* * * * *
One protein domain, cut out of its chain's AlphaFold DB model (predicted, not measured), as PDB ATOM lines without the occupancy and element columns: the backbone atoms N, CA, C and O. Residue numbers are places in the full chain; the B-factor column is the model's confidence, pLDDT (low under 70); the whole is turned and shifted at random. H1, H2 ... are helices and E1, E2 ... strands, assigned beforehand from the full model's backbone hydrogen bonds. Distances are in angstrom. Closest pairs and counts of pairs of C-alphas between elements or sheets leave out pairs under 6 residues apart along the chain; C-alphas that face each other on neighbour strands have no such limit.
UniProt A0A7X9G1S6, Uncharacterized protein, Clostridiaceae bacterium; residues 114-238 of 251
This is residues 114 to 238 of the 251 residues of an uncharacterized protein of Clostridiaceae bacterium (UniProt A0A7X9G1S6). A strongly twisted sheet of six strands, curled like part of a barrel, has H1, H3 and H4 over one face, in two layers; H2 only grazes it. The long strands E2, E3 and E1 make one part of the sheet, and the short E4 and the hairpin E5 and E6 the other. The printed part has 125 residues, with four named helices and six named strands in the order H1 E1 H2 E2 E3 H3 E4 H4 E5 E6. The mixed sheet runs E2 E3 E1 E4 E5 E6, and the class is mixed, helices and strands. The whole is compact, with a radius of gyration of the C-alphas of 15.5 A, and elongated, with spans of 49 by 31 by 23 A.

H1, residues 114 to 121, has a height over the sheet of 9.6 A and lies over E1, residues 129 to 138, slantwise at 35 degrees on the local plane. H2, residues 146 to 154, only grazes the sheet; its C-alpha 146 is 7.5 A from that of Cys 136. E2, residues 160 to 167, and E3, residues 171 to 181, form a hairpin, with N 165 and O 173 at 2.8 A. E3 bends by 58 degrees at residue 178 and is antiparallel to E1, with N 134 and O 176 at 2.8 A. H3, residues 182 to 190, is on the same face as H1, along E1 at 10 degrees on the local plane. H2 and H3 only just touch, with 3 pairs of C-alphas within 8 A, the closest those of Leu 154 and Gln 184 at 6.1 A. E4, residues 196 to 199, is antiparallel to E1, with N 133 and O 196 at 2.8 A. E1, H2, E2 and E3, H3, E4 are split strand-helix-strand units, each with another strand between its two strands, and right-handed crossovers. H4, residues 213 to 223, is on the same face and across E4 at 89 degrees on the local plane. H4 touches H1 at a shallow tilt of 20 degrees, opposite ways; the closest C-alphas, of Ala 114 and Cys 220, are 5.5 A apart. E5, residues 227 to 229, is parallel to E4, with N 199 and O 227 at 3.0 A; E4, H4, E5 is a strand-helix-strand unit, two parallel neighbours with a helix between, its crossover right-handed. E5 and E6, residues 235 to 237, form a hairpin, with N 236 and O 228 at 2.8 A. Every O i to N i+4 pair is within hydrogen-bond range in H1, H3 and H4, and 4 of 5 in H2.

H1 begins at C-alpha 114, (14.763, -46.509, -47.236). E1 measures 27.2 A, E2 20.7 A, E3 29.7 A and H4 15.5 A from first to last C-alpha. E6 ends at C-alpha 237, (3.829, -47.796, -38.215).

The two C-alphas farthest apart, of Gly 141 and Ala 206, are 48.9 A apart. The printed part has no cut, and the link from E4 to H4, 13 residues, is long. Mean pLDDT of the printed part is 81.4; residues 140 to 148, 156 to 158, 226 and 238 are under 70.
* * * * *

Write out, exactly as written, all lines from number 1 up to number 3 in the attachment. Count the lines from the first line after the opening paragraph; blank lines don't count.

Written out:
UniProt A0A7X9G1S6, Uncharacterized protein, Clostridiaceae bacterium; residues 114-238 of 251
This is residues 114 to 238 of the 251 residues of an uncharacterized protein of Clostridiaceae bacterium (UniProt A0A7X9G1S6). A strongly twisted sheet of six strands, curled like part of a barrel, has H1, H3 and H4 over one face, in two layers; H2 only grazes it. The long strands E2, E3 and E1 make one part of the sheet, and the short E4 and the hairpin E5 and E6 the other. The printed part has 125 residues, with four named helices and six named strands in the order H1 E1 H2 E2 E3 H3 E4 H4 E5 E6. The mixed sheet runs E2 E3 E1 E4 E5 E6, and the class is mixed, helices and strands. The whole is compact, with a radius of gyration of the C-alphas of 15.5 A, and elongated, with spans of 49 by 31 by 23 A.

H1, residues 114 to 121, has a height over the sheet of 9.6 A and lies over E1, residues 129 to 138, slantwise at 35 degrees on the local plane. H2, residues 146 to 154, only grazes the sheet; its C-alpha 146 is 7.5 A from that of Cys 136. E2, residues 160 to 167, and E3, residues 171 to 181, form a hairpin, with N 165 and O 173 at 2.8 A. E3 bends by 58 degrees at residue 178 and is antiparallel to E1, with N 134 and O 176 at 2.8 A. H3, residues 182 to 190, is on the same face as H1, along E1 at 10 degrees on the local plane. H2 and H3 only just touch, with 3 pairs of C-alphas within 8 A, the closest those of Leu 154 and Gln 184 at 6.1 A. E4, residues 196 to 199, is antiparallel to E1, with N 133 and O 196 at 2.8 A. E1, H2, E2 and E3, H3, E4 are split strand-helix-strand units, each with another strand between its two strands, and right-handed crossovers. H4, residues 213 to 223, is on the same face and across E4 at 89 degrees on the local plane. H4 touches H1 at a shallow tilt of 20 degrees, opposite ways; the closest C-alphas, of Ala 114 and Cys 220, are 5.5 A apart. E5, residues 227 to 229, is parallel to E4, with N 199 and O 227 at 3.0 A; E4, H4, E5 is a strand-helix-strand unit, two parallel neighbours with a helix between, its crossover right-handed. E5 and E6, residues 235 to 237, form a hairpin, with N 236 and O 228 at 2.8 A. Every O i to N i+4 pair is within hydrogen-bond range in H1, H3 and H4, and 4 of 5 in H2.